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  • What is this strange holiness surrounding the Bill of Rights ? Untouchable, transcendent ? In my experience of the world, fucking “rights” are what you can get away with with some impunity, Either you can go on strike and win an increase, or you can’t. There is no “right” to a fair standard of living. Seeing as some 20,000 odd children die every day of poverty related issues, who the hell cares about the “rights” of Christians to put up trees with lights attached ?

    OK those kids had a “right” to life, too bad the UN wasn’t around to enforce it.



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  • 12
    maria melo says:

    To take on previous comments, kids are enough smart to understamd the whole idea of pluralim of ideas, what may sound very boring too even for children.
    If someone considers a trivial thing the motto “In God we trust” the scenario of nativity must seem innocent too?
    Children´s view can be scrutinezed anyway (exactelly in the same way that I find RDF was interested in the scrutiny of answers on why did people consider themselves as chrustian´s when for instance don´t search answers on the bible to help solving moral decisions that, was QUITE interesting and useful I think.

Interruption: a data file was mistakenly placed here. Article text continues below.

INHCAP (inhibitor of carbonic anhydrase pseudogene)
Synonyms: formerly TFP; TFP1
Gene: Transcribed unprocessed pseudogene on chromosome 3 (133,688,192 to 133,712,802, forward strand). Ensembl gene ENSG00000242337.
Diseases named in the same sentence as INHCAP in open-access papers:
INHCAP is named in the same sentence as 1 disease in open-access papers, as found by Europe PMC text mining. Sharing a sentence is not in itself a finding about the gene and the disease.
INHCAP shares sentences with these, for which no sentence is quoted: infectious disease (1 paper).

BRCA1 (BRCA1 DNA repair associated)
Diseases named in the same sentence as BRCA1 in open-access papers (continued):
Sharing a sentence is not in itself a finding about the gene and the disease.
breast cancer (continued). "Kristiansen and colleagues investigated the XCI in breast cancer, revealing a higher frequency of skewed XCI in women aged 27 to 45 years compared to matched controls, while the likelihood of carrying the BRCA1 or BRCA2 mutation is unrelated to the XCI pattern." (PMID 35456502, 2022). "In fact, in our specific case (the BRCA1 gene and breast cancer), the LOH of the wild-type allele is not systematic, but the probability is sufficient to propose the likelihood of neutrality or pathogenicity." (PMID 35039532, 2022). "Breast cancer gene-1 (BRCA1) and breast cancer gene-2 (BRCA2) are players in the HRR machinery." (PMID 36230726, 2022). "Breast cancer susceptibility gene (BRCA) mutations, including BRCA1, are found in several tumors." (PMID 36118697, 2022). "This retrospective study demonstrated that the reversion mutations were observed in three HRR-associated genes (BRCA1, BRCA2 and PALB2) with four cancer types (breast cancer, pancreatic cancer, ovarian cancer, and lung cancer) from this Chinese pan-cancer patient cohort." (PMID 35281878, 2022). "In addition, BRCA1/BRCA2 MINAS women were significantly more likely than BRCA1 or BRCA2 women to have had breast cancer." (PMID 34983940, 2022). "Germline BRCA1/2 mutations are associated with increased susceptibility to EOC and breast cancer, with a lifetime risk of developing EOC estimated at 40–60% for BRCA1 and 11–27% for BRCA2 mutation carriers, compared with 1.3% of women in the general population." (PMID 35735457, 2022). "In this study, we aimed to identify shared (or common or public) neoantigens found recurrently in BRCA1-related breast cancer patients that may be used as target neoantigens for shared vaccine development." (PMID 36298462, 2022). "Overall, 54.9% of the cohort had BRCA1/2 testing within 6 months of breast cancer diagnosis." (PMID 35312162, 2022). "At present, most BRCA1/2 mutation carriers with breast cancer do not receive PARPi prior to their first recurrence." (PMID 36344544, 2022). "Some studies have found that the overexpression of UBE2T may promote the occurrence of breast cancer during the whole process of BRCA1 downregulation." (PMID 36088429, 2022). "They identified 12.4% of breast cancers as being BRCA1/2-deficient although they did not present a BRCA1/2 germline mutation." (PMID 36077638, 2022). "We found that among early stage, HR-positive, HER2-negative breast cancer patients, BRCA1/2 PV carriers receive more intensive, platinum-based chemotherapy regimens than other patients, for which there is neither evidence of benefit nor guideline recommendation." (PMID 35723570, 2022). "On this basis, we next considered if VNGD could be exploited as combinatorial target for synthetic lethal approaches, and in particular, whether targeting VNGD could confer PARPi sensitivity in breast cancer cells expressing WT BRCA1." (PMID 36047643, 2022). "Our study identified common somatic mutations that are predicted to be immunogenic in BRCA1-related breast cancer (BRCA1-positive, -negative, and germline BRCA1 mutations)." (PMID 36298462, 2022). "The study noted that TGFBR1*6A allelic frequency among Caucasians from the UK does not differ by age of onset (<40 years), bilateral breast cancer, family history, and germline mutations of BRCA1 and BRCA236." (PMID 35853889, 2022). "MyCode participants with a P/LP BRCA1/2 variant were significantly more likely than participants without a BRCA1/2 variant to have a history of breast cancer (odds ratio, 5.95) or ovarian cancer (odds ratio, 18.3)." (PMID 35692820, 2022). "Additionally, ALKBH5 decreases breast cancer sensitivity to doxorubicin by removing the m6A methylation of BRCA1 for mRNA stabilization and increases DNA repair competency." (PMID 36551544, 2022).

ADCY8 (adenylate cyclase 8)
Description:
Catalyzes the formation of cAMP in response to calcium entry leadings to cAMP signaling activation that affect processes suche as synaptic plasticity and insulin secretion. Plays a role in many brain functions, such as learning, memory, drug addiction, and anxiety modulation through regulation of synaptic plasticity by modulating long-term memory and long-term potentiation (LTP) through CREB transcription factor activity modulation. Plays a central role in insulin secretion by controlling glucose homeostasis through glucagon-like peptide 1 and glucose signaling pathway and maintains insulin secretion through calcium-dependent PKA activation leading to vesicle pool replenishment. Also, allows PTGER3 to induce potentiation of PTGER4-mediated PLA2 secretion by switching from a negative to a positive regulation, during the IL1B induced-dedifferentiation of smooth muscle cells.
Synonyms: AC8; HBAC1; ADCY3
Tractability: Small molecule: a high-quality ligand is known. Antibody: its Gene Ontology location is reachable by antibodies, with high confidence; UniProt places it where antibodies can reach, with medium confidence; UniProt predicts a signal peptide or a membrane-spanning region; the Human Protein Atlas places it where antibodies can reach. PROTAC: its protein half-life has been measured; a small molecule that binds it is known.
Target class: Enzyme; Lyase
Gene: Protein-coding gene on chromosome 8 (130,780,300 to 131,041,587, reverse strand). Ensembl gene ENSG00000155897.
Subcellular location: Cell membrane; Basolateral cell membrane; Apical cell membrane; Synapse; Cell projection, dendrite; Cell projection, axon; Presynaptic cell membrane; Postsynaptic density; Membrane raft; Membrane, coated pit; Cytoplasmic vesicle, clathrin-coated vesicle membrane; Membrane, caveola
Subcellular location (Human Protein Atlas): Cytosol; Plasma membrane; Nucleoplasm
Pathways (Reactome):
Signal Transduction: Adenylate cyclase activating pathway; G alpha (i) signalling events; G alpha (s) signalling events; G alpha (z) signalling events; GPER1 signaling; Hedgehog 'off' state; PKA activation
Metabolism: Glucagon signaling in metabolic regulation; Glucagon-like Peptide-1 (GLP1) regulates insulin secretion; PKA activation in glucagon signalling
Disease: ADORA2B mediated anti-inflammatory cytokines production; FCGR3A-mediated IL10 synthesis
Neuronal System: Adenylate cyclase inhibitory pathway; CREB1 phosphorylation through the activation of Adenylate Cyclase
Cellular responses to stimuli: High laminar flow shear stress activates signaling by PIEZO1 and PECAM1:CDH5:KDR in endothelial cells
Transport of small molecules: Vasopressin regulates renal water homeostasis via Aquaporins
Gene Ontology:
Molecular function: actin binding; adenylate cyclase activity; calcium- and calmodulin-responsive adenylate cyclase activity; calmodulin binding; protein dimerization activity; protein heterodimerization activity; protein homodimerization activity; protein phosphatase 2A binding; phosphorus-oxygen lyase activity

Well I really enjoy the Founding Fathers and Lady Liberty stand guard over the Bill of Rights, the gain for the pluralism of ideas, otherwise, it would never be displayed.



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  • Alan4discussion

    The Roman orgies of Saturnalia,
    or perhaps the Viking beer-festival of Yule. (Ah – a nice reindeer roasting over an open fire – accompanied by a flagon of ale!)

    Well it seems perfectly obvious to moi that these two should be combined. Instead of ale could I please substitute a joint?



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  • 14
    maria melo says:

    Well, I found interesting (and morover ridiculous) that once scientists were dispalying themselves in rock festivals to get more people interested in science and the motto was “science is culture too”.
    Oh yes, what was Prof Dawkins doing as lecturer of Children Christmas lectures?
    Well, I supposed that´s what “meaning means”, everyone can came over with their own ideas of meaning (to establish na analoggy with the revolution in physics, it is almost na endless search, like the subatomic particles that are not fixed but anywhere we´d find it at a moment ; like a chess table where pieces gain a different meaning in relationship to other pieces at a moment), quite interesting analogies I think that could be interesting for Neil De Grasse Tyson too? At least, it seems that meaning is suitable suitable for those who consider meaning from a so idiosincratic point of view, so that they can come over even with more ideas of “meaning”, endlessly, I rather prefer to read the table only, really.



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  • There is no “right” to a fair standard of living.

    There is if we decide that a “fair standard of living” (definition required) is right.

    Seeing as some 20,000 odd children die every day of poverty related issues, who the hell cares about the “rights” of Christians to put up trees with lights attached?

    I do.

    OK those kids had a “right” to life, too bad the UN wasn’t around to enforce it.

    If we decide that life is a right, no failure by anyone to “enforce” (I assume you mean protect) it changes that. If you want to place blame, it lies with those who deliberately violate rights, not those who try but fail to protect them.